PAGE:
Between 1966 and 1967, human remains representing, at minimum, 208 individuals were removed from the Arnold Village site in Williamson County, TN. The Southeastern Indian Antiquities Survey Inc. (SIAS) excavated the site when it “was threatened with partial destruction” (Ferguson 1972: page 5) by the planned construction of homes. The Ferguson report indicates that the ceramic sherds from Burial #38 were transferred to the University of Tennessee (presumably at Knoxville) (Ferguson 1972: page 30), and Charles Nash (from Memphis State University) also examined the Arnold site ceramics, suggesting that some ceramics may have been transferred to Memphis State University. Excavations at the Arnold site uncovered the remnants of 17 ancient house structures and 151 graves of the “stone box” style (i.e., the tomb is made of upright stone slabs laid in a rectangular shape, wide at the upper end and narrow at the lower end). No known individuals were identified. The 2 associated funerary objects are two ceramic artifacts. Other associated funerary objects reported by Ferguson are not under the control of Vanderbilt University. The associated funerary objects were determined to be what archeologists term the “Middle Cumberland Culture,” which falls within the “Mississippian period,” a chronology that places the human remains and associated funerary objects squarely within the pre-contact era. This chronology is further supported by a radiocarbon date from a femur bone fragment. Available evidence suggests that the Arnold site dates to A.D. 1250, plus or minus approximately 100 years. Additional evidence that the human skeletons are Native American is the shovel-shaped incisors (a dental trait interpreted by archaeologists as biological evidence of Native American affiliation) and cranial modification (an earlier cultural practice affiliated with Native American identity).

Determinations Made by Vanderbilt University

Officials of Vanderbilt University have determined that:

  • Pursuant to 25 U.S.C. 3001(9), the human remains described in this notice are Native American based on the archeological context and radiocarbon dating.
  • Pursuant to 25 U.S.C. 3001(9), the human remains described in this notice represent the physical remains of 208 individuals of Native American ancestry.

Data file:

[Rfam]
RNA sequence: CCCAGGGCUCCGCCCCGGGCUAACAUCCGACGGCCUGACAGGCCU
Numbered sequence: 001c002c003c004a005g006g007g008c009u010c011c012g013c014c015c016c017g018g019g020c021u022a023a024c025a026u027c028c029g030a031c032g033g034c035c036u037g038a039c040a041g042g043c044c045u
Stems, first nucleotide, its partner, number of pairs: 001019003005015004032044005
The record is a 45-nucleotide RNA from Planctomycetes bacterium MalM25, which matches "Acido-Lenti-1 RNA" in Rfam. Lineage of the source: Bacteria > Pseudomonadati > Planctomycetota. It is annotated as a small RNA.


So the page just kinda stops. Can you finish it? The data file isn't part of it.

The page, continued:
• Pursuant to 25 U.S.C. 3001(3)(A), 2 ceramic objects described in this notice are reasonably believed to have been placed with or near individual human remains at the time of death or later as part of the death rite or ceremony.
  • Pursuant to 25 U.S.C. 3001(2), a relationship of shared group identity cannot be reasonably traced between the Native American human remains and associated funerary objects and any present-day Indian tribe.
  • The Treaty of 1805 indicates that the land from which the Native American human remains and associated funerary objects were removed is the aboriginal land of the Eastern Band of Cherokee Indians, The Chickasaw Nation, and United Keetoowah Band of Cherokee Indians.
  • Pursuant to 43 CFR 10.11(c)(1), the disposition of the human remains and associated funerary objects may be to the Eastern Band of Cherokee Indians, The Chickasaw Nation, and United Keetoowah Band of Cherokee Indians.

Additional Requestors and Disposition

Representatives of any Indian tribe or Native Hawaiian organization not identified in this notice that wish to request transfer of control of these human remains and associated funerary objects should submit a written request with information in support of the request to Arrin Richards, Assistant General Counsel, Vanderbilt University, 2100 West End Avenue, Suite 750, Nashville, TN 37203, telephone (615) 322-5157, email arrin.k.richards@vanderbilt.edu, by March 27, 2017. After that date, if no additional requestors have come forward, transfer of control of the human remains and associated funerary objects to the Eastern Band of Cherokee Indians, The Chickasaw Nation, and United Keetoowah Band of Cherokee Indians may proceed.

Vanderbilt University is responsible for notifying the Eastern Band of Cherokee Indians, The Chickasaw Nation, and United Keetoowah Band of Cherokee Indians that this notice has been published.

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Dated: January 19, 2017.

Melanie O'Brien,

Manager, National NAGPRA Program.

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[FR Doc. 2017-03612 Filed 2-23-17; 8:45 am]